Mentions: In Argentina, the initial report (in 1999 by Lifschitz et al.) of chromosomes of local populations of A. fraterculus [93] described a karyotype composed of five pairs of homomorphic and acrocentric autosomes, an acrocentric X chromosome and a small submetacentric Y chromosome whose length is approximately 2/3 of the X length (please refer to Figure 3). The autosomes were reported as almost indistinguishable from each other except for the longer chromosome 2 (Figure 3). C banding revealed two terminal blocks of heterochromatin in the X chromosome. The Y chromosome shows a pericentric C band. A detailed C-banding ideogram and an N-banding ideogram of this karyotype were published in 2003 [94]. This karyotype was the prevalent in all the samples studied in Argentina. However, occasional polymorphism of the sex chromosomes was present [94] (see also [95]). Four morphological variants of the Y chromosome and five variants of the X chromosome were reported to be present at low frequency in different samples of several localities in Argentina [93,96]. Laboratory strains carrying two different X and four different Y chromosomes, as well as two configurations for one of the autosomes, were later isolated. The viability and the survival for several generations of these strains as well as of individuals with different hybrid configurations [94] proved that the different chromosomal configurations found in the A. fraterculus populations studied in Argentina do not represent any indication of reproductively separated species, but rather, mere examples of chromosome polymorphisms [95].

Bottom Line: In recent years, research groups have been building a network in Argentina in order to address particular aspects of the development of the SIT for Anastrepha fraterculus.The problems being addressed by these groups include improvement of artificial diets, facilitation of insect mass rearing, radiation doses and conditions for insect sterilisation, basic knowledge supporting the development of males-only strains, reduction of male maturation time to facilitate releases, identification and isolation of chemical communication signals, and a good deal of population genetic studies.This paper is the product of a concerted effort to gather all this knowledge scattered in numerous and often hard-to-access reports and papers and summarize their basic conclusions in a single publication.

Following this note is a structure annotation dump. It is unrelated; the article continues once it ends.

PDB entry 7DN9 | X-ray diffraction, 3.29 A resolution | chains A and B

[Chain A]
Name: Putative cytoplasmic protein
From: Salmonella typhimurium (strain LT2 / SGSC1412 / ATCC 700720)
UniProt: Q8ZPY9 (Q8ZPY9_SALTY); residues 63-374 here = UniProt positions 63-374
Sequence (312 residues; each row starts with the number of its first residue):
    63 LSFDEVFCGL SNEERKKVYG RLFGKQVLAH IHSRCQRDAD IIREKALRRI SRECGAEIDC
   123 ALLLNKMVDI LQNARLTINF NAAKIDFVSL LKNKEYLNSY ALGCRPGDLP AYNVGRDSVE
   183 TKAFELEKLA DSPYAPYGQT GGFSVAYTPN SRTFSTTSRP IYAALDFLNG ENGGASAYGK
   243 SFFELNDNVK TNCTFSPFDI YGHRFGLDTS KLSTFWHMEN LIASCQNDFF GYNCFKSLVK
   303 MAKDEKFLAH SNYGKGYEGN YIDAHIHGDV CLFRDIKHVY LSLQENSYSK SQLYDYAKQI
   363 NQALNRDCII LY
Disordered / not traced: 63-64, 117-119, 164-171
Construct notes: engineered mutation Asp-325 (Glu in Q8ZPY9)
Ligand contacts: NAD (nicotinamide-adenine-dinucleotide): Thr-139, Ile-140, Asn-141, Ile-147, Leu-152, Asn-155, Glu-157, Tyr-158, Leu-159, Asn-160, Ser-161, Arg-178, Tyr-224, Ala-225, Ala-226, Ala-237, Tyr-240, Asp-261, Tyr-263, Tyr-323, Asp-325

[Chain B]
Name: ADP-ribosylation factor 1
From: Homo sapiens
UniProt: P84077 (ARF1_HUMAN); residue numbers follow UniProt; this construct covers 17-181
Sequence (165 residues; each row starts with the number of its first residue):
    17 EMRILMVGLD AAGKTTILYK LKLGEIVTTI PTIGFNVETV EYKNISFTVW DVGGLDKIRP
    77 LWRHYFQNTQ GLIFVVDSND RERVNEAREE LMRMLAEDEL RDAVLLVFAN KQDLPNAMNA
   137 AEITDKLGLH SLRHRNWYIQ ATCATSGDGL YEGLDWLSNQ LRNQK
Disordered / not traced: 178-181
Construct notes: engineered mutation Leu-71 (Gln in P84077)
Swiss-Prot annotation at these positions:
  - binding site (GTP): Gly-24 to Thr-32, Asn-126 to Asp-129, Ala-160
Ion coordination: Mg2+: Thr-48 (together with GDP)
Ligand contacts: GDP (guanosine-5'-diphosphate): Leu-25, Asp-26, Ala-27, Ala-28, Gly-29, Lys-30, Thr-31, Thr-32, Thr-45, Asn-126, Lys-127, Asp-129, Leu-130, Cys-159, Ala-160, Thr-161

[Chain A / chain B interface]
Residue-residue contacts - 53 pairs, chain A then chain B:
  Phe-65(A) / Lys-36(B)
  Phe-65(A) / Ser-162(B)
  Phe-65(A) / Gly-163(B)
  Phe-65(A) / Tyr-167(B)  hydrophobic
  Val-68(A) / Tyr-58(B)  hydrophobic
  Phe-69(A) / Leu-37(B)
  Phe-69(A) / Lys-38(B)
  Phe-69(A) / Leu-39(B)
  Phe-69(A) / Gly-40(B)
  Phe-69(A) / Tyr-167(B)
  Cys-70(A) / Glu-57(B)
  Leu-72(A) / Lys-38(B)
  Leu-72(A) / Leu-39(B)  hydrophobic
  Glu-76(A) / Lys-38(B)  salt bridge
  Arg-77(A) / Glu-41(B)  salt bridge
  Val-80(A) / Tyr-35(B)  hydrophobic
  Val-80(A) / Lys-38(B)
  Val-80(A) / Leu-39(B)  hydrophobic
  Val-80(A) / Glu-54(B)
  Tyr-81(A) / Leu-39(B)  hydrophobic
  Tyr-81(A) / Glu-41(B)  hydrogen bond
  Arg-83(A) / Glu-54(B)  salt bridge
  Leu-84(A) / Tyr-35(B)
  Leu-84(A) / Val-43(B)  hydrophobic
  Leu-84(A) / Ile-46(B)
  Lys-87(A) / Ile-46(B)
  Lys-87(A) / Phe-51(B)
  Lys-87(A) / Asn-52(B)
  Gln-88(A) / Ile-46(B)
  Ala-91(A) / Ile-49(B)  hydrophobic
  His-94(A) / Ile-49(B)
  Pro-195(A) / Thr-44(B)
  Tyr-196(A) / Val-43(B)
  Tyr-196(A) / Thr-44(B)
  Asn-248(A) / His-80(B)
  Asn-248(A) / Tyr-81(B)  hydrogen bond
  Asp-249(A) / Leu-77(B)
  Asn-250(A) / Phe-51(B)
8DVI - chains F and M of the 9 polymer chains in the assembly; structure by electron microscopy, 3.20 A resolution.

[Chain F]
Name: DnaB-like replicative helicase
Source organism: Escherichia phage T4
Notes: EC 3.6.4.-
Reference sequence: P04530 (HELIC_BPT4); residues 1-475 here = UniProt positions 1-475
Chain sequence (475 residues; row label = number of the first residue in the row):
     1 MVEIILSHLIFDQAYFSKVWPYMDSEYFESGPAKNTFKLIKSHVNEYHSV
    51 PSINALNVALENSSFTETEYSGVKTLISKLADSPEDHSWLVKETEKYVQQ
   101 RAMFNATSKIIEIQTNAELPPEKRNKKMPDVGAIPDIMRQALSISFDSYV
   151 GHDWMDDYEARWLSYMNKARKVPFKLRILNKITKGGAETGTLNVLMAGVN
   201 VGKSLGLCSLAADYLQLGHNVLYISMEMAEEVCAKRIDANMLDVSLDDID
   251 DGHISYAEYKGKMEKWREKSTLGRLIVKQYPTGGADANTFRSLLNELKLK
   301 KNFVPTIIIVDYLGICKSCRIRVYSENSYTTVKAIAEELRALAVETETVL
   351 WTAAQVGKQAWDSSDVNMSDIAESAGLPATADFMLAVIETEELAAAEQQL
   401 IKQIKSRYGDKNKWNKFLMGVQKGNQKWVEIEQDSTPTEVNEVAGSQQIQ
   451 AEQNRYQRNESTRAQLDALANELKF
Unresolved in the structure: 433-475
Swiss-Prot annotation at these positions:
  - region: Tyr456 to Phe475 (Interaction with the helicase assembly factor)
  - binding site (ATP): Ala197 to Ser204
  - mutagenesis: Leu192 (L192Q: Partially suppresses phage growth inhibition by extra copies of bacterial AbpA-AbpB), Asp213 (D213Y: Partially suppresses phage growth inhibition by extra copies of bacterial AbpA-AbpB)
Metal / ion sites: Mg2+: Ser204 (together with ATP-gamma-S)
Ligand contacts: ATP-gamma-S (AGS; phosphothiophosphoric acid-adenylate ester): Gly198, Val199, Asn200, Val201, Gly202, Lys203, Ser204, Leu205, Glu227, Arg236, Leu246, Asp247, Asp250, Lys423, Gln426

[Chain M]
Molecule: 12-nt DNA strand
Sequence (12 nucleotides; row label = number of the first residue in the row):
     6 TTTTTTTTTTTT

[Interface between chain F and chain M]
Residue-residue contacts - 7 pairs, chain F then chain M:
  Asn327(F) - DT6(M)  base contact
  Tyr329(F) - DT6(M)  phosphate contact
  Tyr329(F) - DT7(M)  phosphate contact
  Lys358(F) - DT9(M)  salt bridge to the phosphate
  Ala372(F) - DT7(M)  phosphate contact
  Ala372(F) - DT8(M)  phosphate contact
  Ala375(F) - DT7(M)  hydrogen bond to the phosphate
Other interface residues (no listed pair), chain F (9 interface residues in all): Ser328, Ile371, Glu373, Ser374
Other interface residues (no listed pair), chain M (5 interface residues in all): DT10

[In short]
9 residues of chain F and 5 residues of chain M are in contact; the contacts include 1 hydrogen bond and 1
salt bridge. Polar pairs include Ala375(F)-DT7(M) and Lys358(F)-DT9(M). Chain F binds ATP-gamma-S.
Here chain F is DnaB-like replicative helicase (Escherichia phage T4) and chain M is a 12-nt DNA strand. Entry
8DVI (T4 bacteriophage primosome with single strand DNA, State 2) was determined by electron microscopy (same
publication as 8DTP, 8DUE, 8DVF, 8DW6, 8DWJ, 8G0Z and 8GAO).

View Article: PubMed Central - HTML - PubMed

ABSTRACT
Two species of true fruit flies (taxonomic family Tephritidae) are considered pests of fruit and vegetable production in Argentina: the cosmopolitan Mediterranean fruit fly (Ceratitis capitata Wiedemann) and the new world South American fruit fly (Anastrepha fraterculus Wiedemann). The distribution of these two species in Argentina overlaps north of the capital, Buenos Aires. Regarding the control of these two pests, the varied geographical fruit producing regions in Argentina are in different fly control situations. One part is under a programme using the sterile insect technique (SIT) for the eradication of C. capitata, because A. fraterculus is not present in this area. The application of the SIT to control C. capitata north of the present line with the possibility of A. fraterculus occupying the niche left vacant by C. capitata becomes a cause of much concern. Only initial steps have been taken to investigate the genetics and biology of A. fraterculus. Consequently, only fragmentary information has been recorded in the literature regarding the use of SIT to control this species. For these reasons, the research to develop a SIT protocol to control A. fraterculus is greatly needed. In recent years, research groups have been building a network in Argentina in order to address particular aspects of the development of the SIT for Anastrepha fraterculus. The problems being addressed by these groups include improvement of artificial diets, facilitation of insect mass rearing, radiation doses and conditions for insect sterilisation, basic knowledge supporting the development of males-only strains, reduction of male maturation time to facilitate releases, identification and isolation of chemical communication signals, and a good deal of population genetic studies. This paper is the product of a concerted effort to gather all this knowledge scattered in numerous and often hard-to-access reports and papers and summarize their basic conclusions in a single publication.

Show MeSH
Related in: MedlinePlus